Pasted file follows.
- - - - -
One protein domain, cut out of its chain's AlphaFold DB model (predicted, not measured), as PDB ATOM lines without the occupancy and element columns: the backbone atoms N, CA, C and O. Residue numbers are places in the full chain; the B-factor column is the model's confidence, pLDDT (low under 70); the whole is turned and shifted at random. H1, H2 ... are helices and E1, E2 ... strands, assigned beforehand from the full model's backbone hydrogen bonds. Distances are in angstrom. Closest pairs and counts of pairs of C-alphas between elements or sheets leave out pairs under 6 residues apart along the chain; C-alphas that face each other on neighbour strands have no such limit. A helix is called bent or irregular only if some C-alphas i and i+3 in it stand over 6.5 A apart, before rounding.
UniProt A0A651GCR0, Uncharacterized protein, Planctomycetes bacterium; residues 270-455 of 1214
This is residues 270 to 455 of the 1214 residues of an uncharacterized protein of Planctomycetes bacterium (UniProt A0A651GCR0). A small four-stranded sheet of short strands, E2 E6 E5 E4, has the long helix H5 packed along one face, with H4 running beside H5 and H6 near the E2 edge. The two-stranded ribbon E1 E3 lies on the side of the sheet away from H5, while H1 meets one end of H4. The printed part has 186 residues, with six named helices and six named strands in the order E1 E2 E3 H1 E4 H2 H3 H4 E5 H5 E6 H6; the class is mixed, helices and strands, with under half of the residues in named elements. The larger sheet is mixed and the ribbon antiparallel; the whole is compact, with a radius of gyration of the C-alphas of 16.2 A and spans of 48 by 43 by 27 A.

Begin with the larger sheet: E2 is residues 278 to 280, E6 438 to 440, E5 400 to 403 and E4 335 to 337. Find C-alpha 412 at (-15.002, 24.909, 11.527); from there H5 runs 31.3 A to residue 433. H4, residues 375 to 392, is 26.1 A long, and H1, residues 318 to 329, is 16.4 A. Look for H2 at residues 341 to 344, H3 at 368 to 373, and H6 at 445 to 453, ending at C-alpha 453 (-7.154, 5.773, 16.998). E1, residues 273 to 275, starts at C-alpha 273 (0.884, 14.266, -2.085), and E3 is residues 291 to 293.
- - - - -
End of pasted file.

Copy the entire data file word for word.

One protein domain, cut out of its chain's AlphaFold DB model (predicted, not measured), as PDB ATOM lines without the occupancy and element columns: the backbone atoms N, CA, C and O. Residue numbers are places in the full chain; the B-factor column is the model's confidence, pLDDT (low under 70); the whole is turned and shifted at random. H1, H2 ... are helices and E1, E2 ... strands, assigned beforehand from the full model's backbone hydrogen bonds. Distances are in angstrom. Closest pairs and counts of pairs of C-alphas between elements or sheets leave out pairs under 6 residues apart along the chain; C-alphas that face each other on neighbour strands have no such limit. A helix is called bent or irregular only if some C-alphas i and i+3 in it stand over 6.5 A apart, before rounding.
UniProt A0A651GCR0, Uncharacterized protein, Planctomycetes bacterium; residues 270-455 of 1214
This is residues 270 to 455 of the 1214 residues of an uncharacterized protein of Planctomycetes bacterium (UniProt A0A651GCR0). A small four-stranded sheet of short strands, E2 E6 E5 E4, has the long helix H5 packed along one face, with H4 running beside H5 and H6 near the E2 edge. The two-stranded ribbon E1 E3 lies on the side of the sheet away from H5, while H1 meets one end of H4. The printed part has 186 residues, with six named helices and six named strands in the order E1 E2 E3 H1 E4 H2 H3 H4 E5 H5 E6 H6; the class is mixed, helices and strands, with under half of the residues in named elements. The larger sheet is mixed and the ribbon antiparallel; the whole is compact, with a radius of gyration of the C-alphas of 16.2 A and spans of 48 by 43 by 27 A.

Begin with the larger sheet: E2 is residues 278 to 280, E6 438 to 440, E5 400 to 403 and E4 335 to 337. Find C-alpha 412 at (-15.002, 24.909, 11.527); from there H5 runs 31.3 A to residue 433. H4, residues 375 to 392, is 26.1 A long, and H1, residues 318 to 329, is 16.4 A. Look for H2 at residues 341 to 344, H3 at 368 to 373, and H6 at 445 to 453, ending at C-alpha 453 (-7.154, 5.773, 16.998). E1, residues 273 to 275, starts at C-alpha 273 (0.884, 14.266, -2.085), and E3 is residues 291 to 293.